The more guns we own, the more likely cops will be killed

Minnesota ranks in the middle of the pack in both officer homicides and gun owners.

Minnesota ranks in the middle of the pack in both officer homicides and gun owners.

Don’t shoot David Swedler. He’s not trying to take your guns, he says. But the University of Illinois-Chicago professor spearheaded a recent study that isn't making a lot of friends with the gun lobby.

The occupational health researcher and three other smarties found that cops are more likely to be shot and killed in states with higher gun ownership rates.

“This is not a study where we said, ‘Hey, let’s figure out how else we can take people’s guns,’” Swedler says. “I’m interested in what’s killing American workers, and what’s killing police officers in the U.S. is guns.”

Behind car crashes, guns are the second biggest cop killer in the nation. Swedler says previous research shows a connection between gun ownership and homicide rates among the general population, so he was curious if the same held true with police.

Using FBI data from 1996 to 2010, Swedler and pals did state-by-state comparisons of officer homicide rates and the percentage of households with guns. America’s gun-toting leaders, including Alabama, Arkansas, and Mississippi, often had cops being killed at a higher clip. Meanwhile, gun-shy states including New York, Massachusetts, and New Jersey had fewer guns and fewer deaths.

Minnesota landed in the middle of the pack. While our 44 percent gun ownership rate was 6 percent higher than the national average, that’s only the 20th highest in the country. With 6.4 homicides per 100,000 cops, Minnesota had the 23rd lowest rate — neither of which are too eye-popping.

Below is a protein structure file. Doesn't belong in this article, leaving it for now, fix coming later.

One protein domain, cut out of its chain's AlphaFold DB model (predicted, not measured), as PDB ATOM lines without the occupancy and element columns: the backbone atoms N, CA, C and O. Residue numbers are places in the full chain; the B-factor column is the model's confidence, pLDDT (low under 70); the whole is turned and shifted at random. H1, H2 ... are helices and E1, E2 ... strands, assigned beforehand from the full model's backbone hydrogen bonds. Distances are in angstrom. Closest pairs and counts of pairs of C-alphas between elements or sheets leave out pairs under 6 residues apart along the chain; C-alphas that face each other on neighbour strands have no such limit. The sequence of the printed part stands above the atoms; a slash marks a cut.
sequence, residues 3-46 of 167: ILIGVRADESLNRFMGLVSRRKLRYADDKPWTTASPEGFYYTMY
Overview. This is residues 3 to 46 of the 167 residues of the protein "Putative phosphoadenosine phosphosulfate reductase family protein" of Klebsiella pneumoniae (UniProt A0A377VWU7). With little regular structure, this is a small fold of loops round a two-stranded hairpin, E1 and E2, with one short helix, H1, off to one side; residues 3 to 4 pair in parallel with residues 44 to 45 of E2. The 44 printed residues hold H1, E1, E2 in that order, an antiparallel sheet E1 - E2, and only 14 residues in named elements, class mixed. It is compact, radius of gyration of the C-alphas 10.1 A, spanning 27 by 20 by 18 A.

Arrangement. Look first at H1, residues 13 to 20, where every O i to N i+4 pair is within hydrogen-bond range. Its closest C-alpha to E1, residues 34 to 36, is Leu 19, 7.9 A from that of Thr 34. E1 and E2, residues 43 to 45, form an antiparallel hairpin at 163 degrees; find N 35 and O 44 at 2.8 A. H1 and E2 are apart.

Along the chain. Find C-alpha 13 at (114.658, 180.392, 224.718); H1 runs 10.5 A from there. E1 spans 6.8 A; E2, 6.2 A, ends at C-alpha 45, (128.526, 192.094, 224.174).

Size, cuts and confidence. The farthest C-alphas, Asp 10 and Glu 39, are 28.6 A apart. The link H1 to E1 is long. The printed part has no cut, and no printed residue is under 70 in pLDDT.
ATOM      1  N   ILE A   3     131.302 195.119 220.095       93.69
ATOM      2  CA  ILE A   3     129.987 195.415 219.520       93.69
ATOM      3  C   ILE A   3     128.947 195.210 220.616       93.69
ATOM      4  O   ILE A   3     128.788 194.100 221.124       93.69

“I guess this would be where we make a joke about unassuming Midwesterners being not noticed,” Swedler quips.

Yeah, prof’s got jokes and critics too, who are quick to point out that America’s most strapped state, Wyoming — 62 percent — had few officers killed during the 15 years of data analyzed. Conversely, Washington D.C., which was also included, was high in police homicides, but ranked the lowest with only 5 percent of households owning guns, according to the surveys they used.

However, Swedler says those numbers are skewed by the city and state’s small populations and low number of cops. “If Wyoming had had two homicides of officers their rate would have surpassed California,” he says. “That’s how small of numbers we’re dealing with in Wyoming and D.C.”

Admittedly, Swedler’s report was broad by design and didn’t consider how state-level gun laws — like Minnesota’s conceal-and-carry — impacted the numbers. However, states’ violent crime rates showed little correlation with on-the-job officer kills.

“We didn’t access any of those laws,” Swedler says. “We’re saying that if you are concerned about the lives of police officers in your state, consider the gun laws and consider how gun ownership is affected in your state.”